During listening sessions our team hosted across the state, many community leaders noted the need for better public understanding of the barriers to affordable housing and the negative effects on individuals and families. School superintendents told us children in unstable housing had trouble at school, mental health providers said patients in unstable housing advanced less in their treatments, community groups said people reentering society after prison struggled to find housing, homeless shelter directors said hospitals and criminal justice systems, and in turn, the taxpayers, were stretching their resources to care for individuals without housing options.
Some unlikely advocates have emerged in the fight to lift a 1997 ban on rent control in Illinois – manufactured home owners who are upset with the increasing cost of their lot rents.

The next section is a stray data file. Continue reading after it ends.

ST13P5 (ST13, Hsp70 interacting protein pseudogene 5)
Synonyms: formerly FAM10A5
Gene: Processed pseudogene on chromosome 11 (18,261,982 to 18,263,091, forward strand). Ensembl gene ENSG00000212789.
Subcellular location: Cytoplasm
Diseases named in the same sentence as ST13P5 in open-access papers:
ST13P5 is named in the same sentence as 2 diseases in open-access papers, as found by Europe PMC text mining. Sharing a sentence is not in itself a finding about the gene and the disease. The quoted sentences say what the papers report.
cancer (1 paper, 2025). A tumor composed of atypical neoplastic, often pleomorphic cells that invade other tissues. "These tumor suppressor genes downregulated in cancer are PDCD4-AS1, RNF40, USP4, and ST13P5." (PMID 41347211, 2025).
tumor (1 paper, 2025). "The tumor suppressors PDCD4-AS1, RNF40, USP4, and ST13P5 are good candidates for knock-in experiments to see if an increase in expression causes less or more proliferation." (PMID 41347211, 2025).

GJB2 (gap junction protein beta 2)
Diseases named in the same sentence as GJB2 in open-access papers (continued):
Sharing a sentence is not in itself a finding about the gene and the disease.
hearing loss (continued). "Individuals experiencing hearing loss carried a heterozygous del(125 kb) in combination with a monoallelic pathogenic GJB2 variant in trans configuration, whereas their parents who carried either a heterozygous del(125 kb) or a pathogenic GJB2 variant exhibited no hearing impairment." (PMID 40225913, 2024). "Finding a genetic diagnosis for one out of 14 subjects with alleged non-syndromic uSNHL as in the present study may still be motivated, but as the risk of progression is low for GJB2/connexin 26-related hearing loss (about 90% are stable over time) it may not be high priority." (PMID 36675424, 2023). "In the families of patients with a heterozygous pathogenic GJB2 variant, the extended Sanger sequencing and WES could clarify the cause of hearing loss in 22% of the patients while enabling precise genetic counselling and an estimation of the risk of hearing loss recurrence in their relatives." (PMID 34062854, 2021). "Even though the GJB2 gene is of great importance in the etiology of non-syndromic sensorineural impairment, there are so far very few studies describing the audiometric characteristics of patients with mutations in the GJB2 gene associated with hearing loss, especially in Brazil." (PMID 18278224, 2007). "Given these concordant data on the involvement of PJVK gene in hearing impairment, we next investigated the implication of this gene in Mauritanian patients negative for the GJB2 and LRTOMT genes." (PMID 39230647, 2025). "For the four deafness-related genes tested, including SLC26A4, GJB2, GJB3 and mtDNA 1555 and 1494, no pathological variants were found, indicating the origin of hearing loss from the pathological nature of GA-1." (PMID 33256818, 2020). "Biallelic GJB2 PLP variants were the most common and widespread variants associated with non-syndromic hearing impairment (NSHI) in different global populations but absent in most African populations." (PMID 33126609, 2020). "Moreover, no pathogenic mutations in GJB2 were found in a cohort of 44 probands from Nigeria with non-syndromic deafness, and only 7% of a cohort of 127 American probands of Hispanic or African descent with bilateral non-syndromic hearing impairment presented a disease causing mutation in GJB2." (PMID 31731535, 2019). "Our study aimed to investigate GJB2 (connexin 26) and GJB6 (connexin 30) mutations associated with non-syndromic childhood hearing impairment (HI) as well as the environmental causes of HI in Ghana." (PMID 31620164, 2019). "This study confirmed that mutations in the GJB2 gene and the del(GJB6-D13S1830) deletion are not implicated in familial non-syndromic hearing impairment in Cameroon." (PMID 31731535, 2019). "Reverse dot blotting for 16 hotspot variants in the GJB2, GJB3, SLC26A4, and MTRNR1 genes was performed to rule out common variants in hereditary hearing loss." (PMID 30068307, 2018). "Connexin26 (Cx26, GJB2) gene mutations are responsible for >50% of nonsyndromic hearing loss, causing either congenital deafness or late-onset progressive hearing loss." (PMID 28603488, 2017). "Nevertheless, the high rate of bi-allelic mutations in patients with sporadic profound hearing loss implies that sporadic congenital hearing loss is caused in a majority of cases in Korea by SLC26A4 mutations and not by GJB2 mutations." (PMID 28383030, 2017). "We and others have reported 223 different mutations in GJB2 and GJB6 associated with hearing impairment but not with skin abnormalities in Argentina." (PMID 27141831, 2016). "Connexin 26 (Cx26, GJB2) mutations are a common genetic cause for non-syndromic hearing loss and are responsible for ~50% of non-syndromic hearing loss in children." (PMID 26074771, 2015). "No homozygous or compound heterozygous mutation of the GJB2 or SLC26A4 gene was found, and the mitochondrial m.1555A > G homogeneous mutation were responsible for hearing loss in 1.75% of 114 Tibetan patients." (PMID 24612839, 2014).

New state historic tax credit could help rejuvenate struggling areas of Illinois. Stack a federal low-income tax credit on top of historic tax credits, and developers can create housing where it could benefit residents and shops.
The University of Illinois Hospital is one of a few hospitals in the Chicago area that have started providing permanent housing for homeless patients that repeatedly show up in emergency rooms.
A new Illinois law allows school districts to use a portion of their transportation funding to help homeless families, and those at risk of becoming homeless, pay for a place to live.
Angelina, her 2-year-old brother and their mother, Menishia, have been homeless for nearly two years. How they got into what Menishia calls “my situation” is complicated; a cascade of unfortunate events. A lost job, a Section 8 housing voucher revoked, an injury as a bystander in a drive-by shooting.
Every person who is homeless has their own story. But the two in this piece from Steph Whiteside are examples of common reasons for homelessness — living on a fixed income and finding housing after being released from prison.